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Rigid organic standards on antibiotic use leads to animal suffering, death

The GLP aggregated and excerpted this blog/article to reflect the diversity of news, opinion and analysis.

The triumph of purist ideology over compassion and science means suffering and death for organic farm animals across America.

The week-old dairy calf. . .  lay on a barn floor, her long-lashed eyes rolled back. . . The next morning, when I went to help my neighbor with his newborns, the calf was dead.

USDA regulations defining organic standards mandate that if this calf had gotten one dose of antibiotics. . . . she could never give organic milk. . . even though neither she nor her milk would retain any trace of antibiotics.

Farmers are not generally callous or cruel, but neither are they sentimental. . . . and loss of organic status factors into a farmer’s decision. After all, antibiotics don’t always work, and sometimes animals recover without them. So decent farmers wait while an animal suffers. . .

. . . .

While some European and Canadian organic regulations are tighter, farmers there can administer therapeutic antibiotics as long as the animal is treated rarely, and is withdrawn from meat or milk production for twice the time the drug remains in its system.

Some organic proponents now quietly recognize that the 100 percent ban on antibiotics needs to be re-examined, especially in light of a growing move to incorporate animal welfare into the discussion.

Others remain pure. Allowing one-time therapeutic antibiotics is “a slippery slope,” says Ronnie Cummins, national director of the Organic Consumers Association, and would “undermine consumer confidence in organics. It’s the same position [I have] as on human vaccines. They are dangerous, and that’s why I didn’t vaccinate my kid.”

. . . .

It’s time for the organic movement to incorporate science and compassion into organic standards and allow the rare, regulated use of life-saving antibiotics.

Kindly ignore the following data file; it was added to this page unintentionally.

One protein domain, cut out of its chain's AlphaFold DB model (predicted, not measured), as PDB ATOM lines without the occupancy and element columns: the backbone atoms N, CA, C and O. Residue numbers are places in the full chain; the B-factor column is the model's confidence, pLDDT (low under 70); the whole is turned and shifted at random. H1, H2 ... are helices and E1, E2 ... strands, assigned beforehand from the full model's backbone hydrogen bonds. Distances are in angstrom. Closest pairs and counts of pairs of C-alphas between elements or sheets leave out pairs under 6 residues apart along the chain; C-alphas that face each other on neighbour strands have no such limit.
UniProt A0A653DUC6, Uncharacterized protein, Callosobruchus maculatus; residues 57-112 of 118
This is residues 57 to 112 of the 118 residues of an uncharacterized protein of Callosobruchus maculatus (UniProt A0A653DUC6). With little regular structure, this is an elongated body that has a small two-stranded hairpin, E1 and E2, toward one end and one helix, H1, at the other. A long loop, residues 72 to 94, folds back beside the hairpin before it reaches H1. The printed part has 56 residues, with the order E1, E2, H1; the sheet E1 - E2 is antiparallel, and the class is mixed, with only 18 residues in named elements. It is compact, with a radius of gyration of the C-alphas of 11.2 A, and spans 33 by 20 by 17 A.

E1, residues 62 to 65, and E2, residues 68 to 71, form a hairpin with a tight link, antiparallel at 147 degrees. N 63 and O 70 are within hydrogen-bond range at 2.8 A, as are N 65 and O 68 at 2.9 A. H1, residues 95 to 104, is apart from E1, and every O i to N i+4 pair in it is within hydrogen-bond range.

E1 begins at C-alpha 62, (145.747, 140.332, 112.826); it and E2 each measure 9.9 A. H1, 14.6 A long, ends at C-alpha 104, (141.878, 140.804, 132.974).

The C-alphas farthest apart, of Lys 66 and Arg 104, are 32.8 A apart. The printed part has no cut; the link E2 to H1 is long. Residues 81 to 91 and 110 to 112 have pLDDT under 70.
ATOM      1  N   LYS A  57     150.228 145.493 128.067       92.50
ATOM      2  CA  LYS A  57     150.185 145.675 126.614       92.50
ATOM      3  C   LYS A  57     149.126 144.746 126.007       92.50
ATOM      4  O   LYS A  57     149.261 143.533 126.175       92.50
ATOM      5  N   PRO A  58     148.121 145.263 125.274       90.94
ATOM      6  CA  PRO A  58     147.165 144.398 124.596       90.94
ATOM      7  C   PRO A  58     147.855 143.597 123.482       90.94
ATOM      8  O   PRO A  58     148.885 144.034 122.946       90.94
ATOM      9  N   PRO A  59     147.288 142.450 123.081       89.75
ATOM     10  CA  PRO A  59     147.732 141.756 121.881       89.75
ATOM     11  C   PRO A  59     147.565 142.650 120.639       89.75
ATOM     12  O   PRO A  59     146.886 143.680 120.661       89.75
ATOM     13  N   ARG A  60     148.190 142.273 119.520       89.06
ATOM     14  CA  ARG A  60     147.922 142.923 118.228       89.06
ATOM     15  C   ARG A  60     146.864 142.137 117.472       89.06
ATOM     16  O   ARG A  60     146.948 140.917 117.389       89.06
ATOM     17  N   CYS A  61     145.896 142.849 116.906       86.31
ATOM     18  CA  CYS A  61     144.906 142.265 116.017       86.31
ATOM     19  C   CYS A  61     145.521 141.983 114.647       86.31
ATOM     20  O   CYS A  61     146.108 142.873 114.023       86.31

Read full, original post: The Cruel Irony of Organic Standards

Glyphosate findings spark ‘war of words’ between WHO, European agencies

The GLP aggregated and excerpted this blog/article to reflect the diversity of news, opinion and analysis.

The latest dispute to blow up around the International Agency for Research on Cancer concerns glyphosate, an ingredient in one of the world’s most widely used weed killers, Roundup, made by Monsanto.

In March 2015, an IARC monograph concluded that glyphosate is “probably carcinogenic.”

Yet seven months later the European Food Safety Authority (EFSA), an independent agency funded by the EU, published a different assessment, saying glyphosate is “unlikely to pose a carcinogenic hazard to humans.”

. . . .

A public war of words between EFSA and IARC has ensued. It began with a letter last November from 96 scientists who wrote to a senior EU official urging him to ignore what they said was a “flawed” EFSA assessment of glyphosate and to prefer IARC’s judgment instead.

The letter was led by the American scientist Chris Portier, who has worked part-time since 2013 with the Environmental Defense Fund (EDF), a U.S. non-governmental campaign group.

. . . .

IARC said his involvement presented no problem, since he took part only as an invited specialist, who does not draft any text or participate in the evaluation.

. . . .

EFSA defended its finding on glyphosate and hit back.

In a speech to the European parliament in December 2015, EFSA executive director Bernhard Url described the letter from 96 scientists as “Facebook science.”